The Films of Agnes Moorehead is just that--a well-written, insightful and at times acerbic look at Moorehead's uneven film career. Moorehead was a character actress in most of her films, but (as the author astutely points out in his introduction) she is in many cases more well known today than some of the leads she supported (June Allyson, Alexis Smith, Laraine Day,Joseph Cotten, Dick Powell, Robert Cummings & Walter Pidgeon to name a few). Why is that? Moorehead can thank her lucky stars that she decided to play the role of 'Endora' on the TV classic "Bewitched." That show has never been off the air world-wide since it's debut in 1964. The show made her an internationally known celebrity rather than simply a well-regarded character actress.
Despite her many accomplishments as a film actress, I believe her film career takes a back seat to her status as one of the great stars of old-time radio (The Mercury Theater, Sorry, Wrong Number, etc), but today that is very much a niche audience. Even then audiences could hear her but they couldn't see her--and Moorehead wasn't without ego, she wanted to be recognized--she wanted to be a star. Thanks to 'Endora' her film career takes a back seat to television. But this doesn't make her film career irrelevant as the author of this book superbly points out. Her film career has two distinct phases. The first phase roughly a decade from 1941-1951 when she appeared in such memorable films as CITIZEN KANE (she makes the most of her five minute appearance), SINCE YOU WENT AWAY, MRS. PARKINGTON, DARK PASSAGE, JOHNNY BELINDA, CAGED, FOURTEEN HOURS--and especially her deeply poignant performance as Aunt Fanny in THE MAGNIFICENT AMBERSONS. During that decade she was nominated three times for an Oscar as Best Supporting Actress and won the New York Film Critics Best Actress award for THE MAGNIFICENT AMBERSONS. A strong case could be made that she was THE foremost character actress in films during this period. The second phase of her film career comes about 1952 and lasts until the very end when she decided to take almost any film role that was seemingly offered to her as long as it allowed her the freedom to enjoy her new love--the theater--where she was one of the stars of the landmark 1950's production of DON JUAN IN HELL as well as her own hugely successful (and financially satisfying) one-woman shows. There can be little doubt that the quality of her films, with some notable exceptions, dropped off.
The author knows his subject well and each chapter is a different essay about a Moorehead film. Mr. Nissen is no shrinking violet. He has opinions and doesn't hesitate to express them. He is at times in awe over the art of Miss Moorehead and at other times seemingly slaps himself in the forehead wondering in exasperation about some film or over-the-top bit of business. The chapters don't give lengthy synopsis of the films but concentrate on the meat and potatoes--Miss Moorehead's characters and performances. There is also some behind the scenes tidbits as well as fresh interviews with co-workers and friends (Olivia de Havilland, Jean Porter, June Lockhart, for example). In some personal observations he can be a bit over the top himself, but he has a style that is his own and humor is always welcome even in a scholarly book such as this. Despite some negative comments about Miss Moorehead (regarding her success or lack of it as a wife or mother) I never got the impression that the author was personally hostile towards her. Many artists have put their career ahead of marriage or, sadly, even there children (though there are indications that Miss Moorehead did try her best with her adoptive son, Sean)and Moorehead was no different. Her career was her life-blood--she needed to work not only for the fulfillment it gave her as an artist but for purely personal reasons--she was supporting an aged mother and trying to put her son thru the best schools possible and all of that--not to mention the trappings of Hollywood--took a lot of loot. So she took films that were at times seemingly below her great talent--just to keep her name before the public, make a quick paycheck and have time to do what she wanted to do. Even Laurence Olivier did this later in his film career.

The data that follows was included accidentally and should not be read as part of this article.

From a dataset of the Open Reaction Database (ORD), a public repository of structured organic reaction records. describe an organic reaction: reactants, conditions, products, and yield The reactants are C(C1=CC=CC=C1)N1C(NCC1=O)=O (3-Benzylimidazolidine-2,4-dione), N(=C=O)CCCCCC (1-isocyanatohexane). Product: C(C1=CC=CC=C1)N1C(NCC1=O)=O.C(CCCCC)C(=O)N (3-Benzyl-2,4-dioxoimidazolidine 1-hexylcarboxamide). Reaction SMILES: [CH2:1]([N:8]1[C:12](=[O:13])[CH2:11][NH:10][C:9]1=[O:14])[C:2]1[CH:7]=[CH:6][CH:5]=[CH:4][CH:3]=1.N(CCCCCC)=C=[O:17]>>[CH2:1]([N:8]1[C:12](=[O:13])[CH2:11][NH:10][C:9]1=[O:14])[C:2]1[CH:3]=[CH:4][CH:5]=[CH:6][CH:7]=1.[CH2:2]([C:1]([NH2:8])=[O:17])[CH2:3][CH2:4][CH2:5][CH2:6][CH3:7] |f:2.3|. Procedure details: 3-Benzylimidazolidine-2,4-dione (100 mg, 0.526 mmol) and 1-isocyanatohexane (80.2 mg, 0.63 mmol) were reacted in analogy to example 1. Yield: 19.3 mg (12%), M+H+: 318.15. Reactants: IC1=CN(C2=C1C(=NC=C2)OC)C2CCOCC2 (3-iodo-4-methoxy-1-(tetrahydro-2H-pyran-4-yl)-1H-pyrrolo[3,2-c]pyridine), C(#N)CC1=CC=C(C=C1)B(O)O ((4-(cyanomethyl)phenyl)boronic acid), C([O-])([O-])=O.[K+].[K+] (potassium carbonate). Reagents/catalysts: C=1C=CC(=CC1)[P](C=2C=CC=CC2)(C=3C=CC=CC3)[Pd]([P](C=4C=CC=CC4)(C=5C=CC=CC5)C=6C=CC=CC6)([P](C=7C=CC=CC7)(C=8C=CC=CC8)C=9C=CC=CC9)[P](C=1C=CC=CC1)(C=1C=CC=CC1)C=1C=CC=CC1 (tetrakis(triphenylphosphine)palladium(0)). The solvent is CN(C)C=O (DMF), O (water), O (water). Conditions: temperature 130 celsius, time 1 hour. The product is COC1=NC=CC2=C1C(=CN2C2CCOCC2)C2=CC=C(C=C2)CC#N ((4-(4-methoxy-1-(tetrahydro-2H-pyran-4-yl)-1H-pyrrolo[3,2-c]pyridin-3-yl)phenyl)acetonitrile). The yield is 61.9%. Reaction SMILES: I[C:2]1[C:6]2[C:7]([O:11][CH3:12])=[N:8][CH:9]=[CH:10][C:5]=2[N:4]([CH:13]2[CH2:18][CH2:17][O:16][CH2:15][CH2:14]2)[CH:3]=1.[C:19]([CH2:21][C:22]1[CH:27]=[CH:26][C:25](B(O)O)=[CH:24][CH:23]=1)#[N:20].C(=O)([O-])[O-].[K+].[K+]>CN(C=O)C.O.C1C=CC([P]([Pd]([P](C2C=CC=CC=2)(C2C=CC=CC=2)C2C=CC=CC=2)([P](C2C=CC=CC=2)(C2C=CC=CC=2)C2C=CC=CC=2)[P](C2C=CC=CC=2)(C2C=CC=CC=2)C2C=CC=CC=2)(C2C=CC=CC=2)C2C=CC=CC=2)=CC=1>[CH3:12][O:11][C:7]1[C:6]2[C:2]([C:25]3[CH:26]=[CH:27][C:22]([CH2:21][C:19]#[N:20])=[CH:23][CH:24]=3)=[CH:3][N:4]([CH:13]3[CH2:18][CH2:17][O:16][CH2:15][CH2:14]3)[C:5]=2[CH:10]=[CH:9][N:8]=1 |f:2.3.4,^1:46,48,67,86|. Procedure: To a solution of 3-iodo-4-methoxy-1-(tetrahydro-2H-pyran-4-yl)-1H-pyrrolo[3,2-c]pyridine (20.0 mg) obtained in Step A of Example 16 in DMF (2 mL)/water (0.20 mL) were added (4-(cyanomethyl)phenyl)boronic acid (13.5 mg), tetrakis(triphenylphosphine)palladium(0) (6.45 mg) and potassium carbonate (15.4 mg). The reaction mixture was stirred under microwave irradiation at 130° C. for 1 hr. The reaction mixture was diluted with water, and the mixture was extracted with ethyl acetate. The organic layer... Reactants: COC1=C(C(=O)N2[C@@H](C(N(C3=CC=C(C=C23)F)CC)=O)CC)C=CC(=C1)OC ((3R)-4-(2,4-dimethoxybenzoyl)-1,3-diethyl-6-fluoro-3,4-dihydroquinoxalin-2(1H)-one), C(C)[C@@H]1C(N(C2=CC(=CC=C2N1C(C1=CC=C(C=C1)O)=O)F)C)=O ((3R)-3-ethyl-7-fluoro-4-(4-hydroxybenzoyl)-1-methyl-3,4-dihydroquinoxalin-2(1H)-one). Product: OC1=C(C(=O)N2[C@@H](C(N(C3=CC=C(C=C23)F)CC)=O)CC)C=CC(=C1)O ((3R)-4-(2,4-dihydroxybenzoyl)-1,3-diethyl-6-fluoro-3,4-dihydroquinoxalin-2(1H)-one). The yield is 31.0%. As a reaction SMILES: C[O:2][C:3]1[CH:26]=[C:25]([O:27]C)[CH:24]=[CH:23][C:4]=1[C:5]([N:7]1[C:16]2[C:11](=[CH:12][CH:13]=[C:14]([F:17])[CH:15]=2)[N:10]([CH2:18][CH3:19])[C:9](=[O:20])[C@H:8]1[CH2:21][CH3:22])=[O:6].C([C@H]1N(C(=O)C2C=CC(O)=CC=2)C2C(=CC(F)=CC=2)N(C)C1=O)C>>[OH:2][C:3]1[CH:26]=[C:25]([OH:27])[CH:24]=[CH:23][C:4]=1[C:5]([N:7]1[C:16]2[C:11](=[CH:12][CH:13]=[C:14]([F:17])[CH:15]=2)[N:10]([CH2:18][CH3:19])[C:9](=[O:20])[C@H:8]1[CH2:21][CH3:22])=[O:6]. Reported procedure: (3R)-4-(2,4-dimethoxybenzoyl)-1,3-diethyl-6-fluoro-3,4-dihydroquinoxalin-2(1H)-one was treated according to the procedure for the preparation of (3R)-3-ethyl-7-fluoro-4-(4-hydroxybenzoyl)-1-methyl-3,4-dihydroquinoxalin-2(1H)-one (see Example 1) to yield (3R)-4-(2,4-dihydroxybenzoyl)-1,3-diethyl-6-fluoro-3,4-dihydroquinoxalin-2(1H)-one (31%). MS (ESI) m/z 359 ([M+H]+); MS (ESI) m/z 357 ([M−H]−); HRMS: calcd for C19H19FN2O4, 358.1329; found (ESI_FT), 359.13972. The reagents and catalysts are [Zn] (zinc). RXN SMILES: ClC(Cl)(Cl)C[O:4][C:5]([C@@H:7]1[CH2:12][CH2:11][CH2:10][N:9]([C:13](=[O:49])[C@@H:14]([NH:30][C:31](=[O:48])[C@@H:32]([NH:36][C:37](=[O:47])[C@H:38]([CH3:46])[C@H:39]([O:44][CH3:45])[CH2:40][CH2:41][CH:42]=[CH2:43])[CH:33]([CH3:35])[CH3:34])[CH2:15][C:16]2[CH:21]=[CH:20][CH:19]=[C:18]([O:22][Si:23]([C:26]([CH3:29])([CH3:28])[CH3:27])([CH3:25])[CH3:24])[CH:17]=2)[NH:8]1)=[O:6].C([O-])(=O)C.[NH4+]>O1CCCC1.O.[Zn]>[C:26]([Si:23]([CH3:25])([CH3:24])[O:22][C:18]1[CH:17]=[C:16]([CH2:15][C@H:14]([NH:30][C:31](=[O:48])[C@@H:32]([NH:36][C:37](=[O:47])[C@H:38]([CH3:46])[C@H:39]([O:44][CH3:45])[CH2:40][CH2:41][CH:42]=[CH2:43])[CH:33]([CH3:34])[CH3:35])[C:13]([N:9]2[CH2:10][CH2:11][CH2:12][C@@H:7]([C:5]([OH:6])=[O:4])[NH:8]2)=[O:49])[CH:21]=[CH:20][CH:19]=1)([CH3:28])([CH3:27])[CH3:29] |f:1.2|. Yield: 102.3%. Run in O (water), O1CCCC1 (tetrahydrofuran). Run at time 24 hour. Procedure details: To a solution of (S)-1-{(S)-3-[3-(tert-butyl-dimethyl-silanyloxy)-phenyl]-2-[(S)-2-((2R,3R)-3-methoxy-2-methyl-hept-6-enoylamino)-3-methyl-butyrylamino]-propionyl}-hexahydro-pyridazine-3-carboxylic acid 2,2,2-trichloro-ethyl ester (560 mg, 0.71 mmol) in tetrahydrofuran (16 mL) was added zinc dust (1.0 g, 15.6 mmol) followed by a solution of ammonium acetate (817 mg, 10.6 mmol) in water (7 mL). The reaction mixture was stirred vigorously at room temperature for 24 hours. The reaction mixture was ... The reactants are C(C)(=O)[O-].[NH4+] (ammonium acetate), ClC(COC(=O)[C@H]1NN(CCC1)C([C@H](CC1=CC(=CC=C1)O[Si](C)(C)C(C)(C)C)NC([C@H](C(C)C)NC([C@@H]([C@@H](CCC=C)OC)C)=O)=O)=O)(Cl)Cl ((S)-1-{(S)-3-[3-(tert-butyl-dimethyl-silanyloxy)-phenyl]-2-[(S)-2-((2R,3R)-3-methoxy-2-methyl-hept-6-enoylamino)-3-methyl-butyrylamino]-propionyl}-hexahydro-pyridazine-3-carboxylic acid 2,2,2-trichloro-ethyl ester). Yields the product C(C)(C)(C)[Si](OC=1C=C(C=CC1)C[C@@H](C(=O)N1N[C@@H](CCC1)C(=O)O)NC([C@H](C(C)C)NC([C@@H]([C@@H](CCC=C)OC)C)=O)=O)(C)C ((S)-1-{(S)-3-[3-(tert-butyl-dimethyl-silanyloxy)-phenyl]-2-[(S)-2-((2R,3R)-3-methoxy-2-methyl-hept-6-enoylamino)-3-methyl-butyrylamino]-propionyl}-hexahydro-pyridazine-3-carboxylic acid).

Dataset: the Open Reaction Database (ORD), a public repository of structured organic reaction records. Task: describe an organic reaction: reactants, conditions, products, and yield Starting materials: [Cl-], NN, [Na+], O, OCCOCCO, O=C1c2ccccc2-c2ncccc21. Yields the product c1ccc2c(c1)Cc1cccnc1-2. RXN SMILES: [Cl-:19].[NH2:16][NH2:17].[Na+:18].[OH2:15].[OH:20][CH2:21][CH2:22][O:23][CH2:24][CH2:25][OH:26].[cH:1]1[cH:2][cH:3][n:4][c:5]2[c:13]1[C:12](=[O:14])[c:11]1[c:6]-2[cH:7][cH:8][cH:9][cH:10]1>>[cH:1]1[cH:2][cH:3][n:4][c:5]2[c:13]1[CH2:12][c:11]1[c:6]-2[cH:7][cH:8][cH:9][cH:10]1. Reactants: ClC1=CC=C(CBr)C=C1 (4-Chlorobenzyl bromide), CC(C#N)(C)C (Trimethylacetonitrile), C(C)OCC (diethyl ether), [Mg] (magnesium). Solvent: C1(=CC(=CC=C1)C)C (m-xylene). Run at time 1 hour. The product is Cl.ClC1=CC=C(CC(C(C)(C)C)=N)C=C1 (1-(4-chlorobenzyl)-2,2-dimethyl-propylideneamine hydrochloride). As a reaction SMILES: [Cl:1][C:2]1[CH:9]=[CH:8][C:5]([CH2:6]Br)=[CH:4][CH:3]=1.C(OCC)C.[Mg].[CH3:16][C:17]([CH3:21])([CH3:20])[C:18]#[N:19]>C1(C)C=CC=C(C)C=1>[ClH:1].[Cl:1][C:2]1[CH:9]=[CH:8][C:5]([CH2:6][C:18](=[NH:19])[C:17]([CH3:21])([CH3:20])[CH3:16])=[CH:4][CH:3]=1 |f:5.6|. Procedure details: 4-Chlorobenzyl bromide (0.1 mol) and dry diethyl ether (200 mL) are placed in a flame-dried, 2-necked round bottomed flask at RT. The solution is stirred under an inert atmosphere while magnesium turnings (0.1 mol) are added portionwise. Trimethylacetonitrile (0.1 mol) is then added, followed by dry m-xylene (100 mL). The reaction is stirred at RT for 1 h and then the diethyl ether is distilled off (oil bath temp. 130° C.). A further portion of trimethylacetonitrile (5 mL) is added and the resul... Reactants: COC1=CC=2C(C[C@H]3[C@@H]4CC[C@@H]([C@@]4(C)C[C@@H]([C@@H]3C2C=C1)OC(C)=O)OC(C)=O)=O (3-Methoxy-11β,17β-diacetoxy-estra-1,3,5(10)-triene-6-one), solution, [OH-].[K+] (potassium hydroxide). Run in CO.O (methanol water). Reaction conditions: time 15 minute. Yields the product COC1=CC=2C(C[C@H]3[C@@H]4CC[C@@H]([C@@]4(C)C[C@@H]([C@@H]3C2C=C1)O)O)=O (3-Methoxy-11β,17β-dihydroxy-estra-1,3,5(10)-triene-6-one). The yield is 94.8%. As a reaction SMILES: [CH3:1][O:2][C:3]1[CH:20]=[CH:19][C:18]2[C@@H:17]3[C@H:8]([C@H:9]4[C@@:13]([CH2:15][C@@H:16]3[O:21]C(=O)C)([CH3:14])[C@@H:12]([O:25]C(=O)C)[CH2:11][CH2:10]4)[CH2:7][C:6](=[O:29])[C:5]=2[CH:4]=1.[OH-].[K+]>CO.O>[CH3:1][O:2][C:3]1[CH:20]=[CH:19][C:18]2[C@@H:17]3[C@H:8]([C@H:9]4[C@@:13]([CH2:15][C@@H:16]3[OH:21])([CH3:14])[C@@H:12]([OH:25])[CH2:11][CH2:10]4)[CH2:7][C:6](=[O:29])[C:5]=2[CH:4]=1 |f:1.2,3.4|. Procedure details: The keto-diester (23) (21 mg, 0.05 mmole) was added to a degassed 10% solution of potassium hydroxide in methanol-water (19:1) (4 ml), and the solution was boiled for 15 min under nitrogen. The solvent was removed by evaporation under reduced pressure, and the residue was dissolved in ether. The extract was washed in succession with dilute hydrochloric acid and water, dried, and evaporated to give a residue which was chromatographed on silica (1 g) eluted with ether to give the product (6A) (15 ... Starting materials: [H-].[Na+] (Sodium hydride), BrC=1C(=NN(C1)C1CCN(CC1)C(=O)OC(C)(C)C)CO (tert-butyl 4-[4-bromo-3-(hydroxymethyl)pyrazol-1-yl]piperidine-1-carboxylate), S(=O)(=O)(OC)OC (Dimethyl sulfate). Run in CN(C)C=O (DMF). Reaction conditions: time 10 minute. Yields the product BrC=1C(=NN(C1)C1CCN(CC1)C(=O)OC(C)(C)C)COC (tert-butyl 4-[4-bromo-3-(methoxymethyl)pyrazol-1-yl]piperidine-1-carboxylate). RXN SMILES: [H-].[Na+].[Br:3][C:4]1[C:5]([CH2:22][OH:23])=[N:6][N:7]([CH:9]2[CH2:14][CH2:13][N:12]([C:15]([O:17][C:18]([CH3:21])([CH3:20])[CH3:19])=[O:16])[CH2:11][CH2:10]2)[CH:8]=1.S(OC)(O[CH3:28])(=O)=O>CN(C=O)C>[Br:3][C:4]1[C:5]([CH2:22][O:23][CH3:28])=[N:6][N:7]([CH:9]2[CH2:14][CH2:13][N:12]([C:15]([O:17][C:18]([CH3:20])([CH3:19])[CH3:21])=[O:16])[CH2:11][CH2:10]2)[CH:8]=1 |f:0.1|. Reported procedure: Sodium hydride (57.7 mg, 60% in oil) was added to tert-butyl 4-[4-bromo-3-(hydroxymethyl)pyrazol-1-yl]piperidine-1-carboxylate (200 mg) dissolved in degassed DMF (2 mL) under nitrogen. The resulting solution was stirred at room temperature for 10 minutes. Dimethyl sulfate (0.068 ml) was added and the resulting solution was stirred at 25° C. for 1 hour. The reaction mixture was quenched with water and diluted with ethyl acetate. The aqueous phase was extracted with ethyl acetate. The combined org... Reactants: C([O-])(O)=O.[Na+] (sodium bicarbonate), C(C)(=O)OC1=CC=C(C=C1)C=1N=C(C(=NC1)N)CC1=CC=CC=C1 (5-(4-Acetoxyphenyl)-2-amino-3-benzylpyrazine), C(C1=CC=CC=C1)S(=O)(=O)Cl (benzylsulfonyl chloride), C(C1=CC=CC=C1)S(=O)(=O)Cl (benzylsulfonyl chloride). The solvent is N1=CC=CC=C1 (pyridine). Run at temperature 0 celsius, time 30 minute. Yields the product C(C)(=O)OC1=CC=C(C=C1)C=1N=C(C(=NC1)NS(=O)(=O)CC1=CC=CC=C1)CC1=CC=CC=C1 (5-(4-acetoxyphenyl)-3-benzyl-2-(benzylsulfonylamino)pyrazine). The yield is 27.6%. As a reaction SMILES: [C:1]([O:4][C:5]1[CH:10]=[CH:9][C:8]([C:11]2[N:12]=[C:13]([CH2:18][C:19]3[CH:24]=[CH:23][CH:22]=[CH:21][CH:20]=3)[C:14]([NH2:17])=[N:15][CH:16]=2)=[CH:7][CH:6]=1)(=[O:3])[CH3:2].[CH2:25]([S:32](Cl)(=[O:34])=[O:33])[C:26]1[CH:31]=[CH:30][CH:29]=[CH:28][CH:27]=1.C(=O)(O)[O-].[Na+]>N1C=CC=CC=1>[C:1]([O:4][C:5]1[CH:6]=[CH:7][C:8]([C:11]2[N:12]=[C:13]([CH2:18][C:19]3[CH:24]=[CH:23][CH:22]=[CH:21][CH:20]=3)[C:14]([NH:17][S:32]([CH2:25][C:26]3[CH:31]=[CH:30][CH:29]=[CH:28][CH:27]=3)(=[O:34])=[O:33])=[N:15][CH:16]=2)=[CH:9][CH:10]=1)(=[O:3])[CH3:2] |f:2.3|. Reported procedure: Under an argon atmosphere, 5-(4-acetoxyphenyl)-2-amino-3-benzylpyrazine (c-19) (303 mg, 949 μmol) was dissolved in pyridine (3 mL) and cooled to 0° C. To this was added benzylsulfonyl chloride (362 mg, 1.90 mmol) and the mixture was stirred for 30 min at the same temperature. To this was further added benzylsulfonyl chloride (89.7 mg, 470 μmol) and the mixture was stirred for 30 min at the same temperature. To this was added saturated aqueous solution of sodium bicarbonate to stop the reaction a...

Richard Burton in his diaries once wrote that he and Elizabeth Taylor listed the films they made together or individually that were worthwhile and came to the conclusion that maybe roughly one-in-five were worth seeing again--the others being 'rubbish.' Miss Moorehead made sixty-three films, by the Burton-Taylor equation roughly fifteen would be worth seeing again--but in actuality Miss Moorehead's average (as this book makes plain) is much higher than that. Even if some of the films were not all that good--in many instances she brought a little something extra that made at least part of the film a worthwhile experience. And if Moorehead had only played Mary Kane, Fanny Minafer, Aspasia Conti, Madge Rapf, Aggie McDonald, Ruth Benton and Velma Cruthers her place in film history would be secure. "The Films of Agnes Moorehead" by Axel Nissen is a welcome addition to the Moorehead bibliography and testament that interest in this superb actress--dead now nearly forty-years--is not only alive but thriving.